Check yourself: Six things people who refuse to prepare for natural disasters say afterwards
By Vicki Batts // Sep 17, 2018

Preparing for disaster, whether it be a force of nature or a total collapse, can seem like a daunting task. There are many ways to prep, whether you want to "bug in" at home or "bug out" to another location, what kind of supplies to stock up on, where to put your supplies and more. There are many misconceptions about prepping as well; prepping isn't just for apocalyptic-scale events -- anyone can prep in advance for the event of a natural disaster, power outage or what have you. Being prepared is common sense, though it can be challenging. But even so, there are many reasons why some people may refuse to even think about prepping -- but there are just as many reasons why the unprepared end up regretting their choice.


The normalcy bias

The normalcy bias is one of the biggest factors driving people into remaining unprepared. The belief that "everything will be fine" is quite powerful -- and comfortable. But even so, millions of people who believed that nothing bad would happen end up with their lives turned upside-down.

"The government will take care of me."

Many people fall back on the belief that the government will swoop in and fix whatever problems are caused by a disaster, natural or otherwise. But as we've seen time and again, relying solely on the government to save you is not the most effective strategy. Helping millions of people in the wake of a natural disaster is time-consuming and requires a lot of resources that may not be readily available. Ensuring you and your family at least have plenty of food to eat, water to drink and other necessary supplies is essential.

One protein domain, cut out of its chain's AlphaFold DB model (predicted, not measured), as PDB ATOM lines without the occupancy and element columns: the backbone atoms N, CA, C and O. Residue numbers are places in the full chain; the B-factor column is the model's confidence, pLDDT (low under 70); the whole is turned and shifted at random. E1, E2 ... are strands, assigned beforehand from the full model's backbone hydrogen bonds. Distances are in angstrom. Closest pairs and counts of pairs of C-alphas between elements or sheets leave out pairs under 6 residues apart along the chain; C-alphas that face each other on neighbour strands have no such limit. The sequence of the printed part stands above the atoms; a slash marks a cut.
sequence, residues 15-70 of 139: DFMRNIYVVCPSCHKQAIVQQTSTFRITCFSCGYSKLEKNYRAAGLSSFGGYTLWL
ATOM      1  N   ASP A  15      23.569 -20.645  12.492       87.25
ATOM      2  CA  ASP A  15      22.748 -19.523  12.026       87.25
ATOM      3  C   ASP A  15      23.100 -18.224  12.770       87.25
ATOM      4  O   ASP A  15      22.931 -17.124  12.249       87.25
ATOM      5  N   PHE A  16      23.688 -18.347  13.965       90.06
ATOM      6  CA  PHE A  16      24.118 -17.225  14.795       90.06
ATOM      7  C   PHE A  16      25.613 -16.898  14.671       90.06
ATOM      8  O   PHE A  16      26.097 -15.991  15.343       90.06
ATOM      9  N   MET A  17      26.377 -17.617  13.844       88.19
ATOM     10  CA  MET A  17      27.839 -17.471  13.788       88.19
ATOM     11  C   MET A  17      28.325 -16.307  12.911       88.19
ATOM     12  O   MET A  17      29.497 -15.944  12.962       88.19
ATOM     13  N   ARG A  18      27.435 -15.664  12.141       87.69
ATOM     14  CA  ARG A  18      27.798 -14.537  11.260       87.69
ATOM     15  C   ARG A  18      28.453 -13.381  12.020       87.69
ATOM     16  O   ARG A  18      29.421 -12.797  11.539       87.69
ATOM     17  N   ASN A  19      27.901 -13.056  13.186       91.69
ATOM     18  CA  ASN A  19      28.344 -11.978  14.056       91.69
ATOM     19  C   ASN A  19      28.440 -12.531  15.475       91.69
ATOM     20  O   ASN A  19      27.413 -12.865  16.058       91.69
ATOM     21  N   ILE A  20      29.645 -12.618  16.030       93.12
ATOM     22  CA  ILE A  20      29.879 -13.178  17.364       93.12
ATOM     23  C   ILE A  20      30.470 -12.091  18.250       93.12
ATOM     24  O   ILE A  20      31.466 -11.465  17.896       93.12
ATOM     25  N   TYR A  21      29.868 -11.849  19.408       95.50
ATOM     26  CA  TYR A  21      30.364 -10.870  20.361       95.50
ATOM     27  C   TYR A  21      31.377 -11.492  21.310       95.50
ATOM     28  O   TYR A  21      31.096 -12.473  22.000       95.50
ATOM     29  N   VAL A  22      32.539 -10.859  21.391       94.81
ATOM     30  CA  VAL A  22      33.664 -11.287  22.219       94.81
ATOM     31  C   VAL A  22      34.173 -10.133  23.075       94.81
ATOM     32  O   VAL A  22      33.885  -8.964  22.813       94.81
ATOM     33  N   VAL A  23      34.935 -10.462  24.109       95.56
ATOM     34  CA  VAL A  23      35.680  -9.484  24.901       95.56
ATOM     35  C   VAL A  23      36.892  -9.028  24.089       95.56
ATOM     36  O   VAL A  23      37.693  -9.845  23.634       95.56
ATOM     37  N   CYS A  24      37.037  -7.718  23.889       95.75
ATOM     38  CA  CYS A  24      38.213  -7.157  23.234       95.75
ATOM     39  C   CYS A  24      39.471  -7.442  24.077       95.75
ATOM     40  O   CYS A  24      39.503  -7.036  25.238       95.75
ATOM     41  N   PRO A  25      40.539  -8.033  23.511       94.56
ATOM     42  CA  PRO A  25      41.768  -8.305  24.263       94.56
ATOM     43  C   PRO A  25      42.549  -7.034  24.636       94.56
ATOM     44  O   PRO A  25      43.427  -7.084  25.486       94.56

"Prepping will jinx me."

For one reason or another, some individuals claim to believe that being prepared for disaster will inadvertently cause a catastrophic event to actually happen. But this erroneous belief doesn't lie in rationality; it lies in fear. And when something bad does happen, regret will come along with it.

"Someone else will prep for me."

Much like relying on the government, planning on someone else's prepping is not the most sensible thing to do. While it's not a bad idea to prep as a team, being responsible for yourself is important -- and in disaster situations, prepping plans that rely solely on others can unravel rapidly. As sources point out, feeding your own family can be hard enough -- and at that point, extraneous people are not a priority.

"I won't give in to fear or paranoia."

Some people erroneously believe that by prepping for disaster, they're giving into fear or paranoia. But is it really being paranoid? No matter where you live, there is always something to be prepared for: blizzards, power outages, tornadoes, hurricanes, earthquakes, or even wildfires -- the list goes on. Having a few flashlights, canned goods and a first aid kit isn't paranoia -- it's basic preparedness. You might even call it "common sense."

"Prepping is too expensive."

The notion that prepping must be a costly endeavor is rampant, but the truth is that basic prepping supplies can be had at a pretty low cost. You can easily create a stash of non-perishable food suitable to your budget, and other supplies such as flashlights, first aid kids and other items don't have to be expensive either. While it's true that you can spend thousands of dollars on prepper gear, that doesn't mean you have to.

Some other common reasons people will refuse to prep include saying they are too old or claiming they don't have enough space, time or knowledge. Still, other people might say they abstain from prepping due to concerns about being seen as "crazy" or that the chances of a disaster are too small for prepping efforts to be worthwhile. Others may use their faith as a shield. All of these reasons may make sense to the beholder, but ultimately, there is no real reason not to keep at least a small supply of basic necessities on hand. Prepping is the best way to ensure you and your family are ready for whatever the future may hold before disaster strikes.

Sources for this article include:

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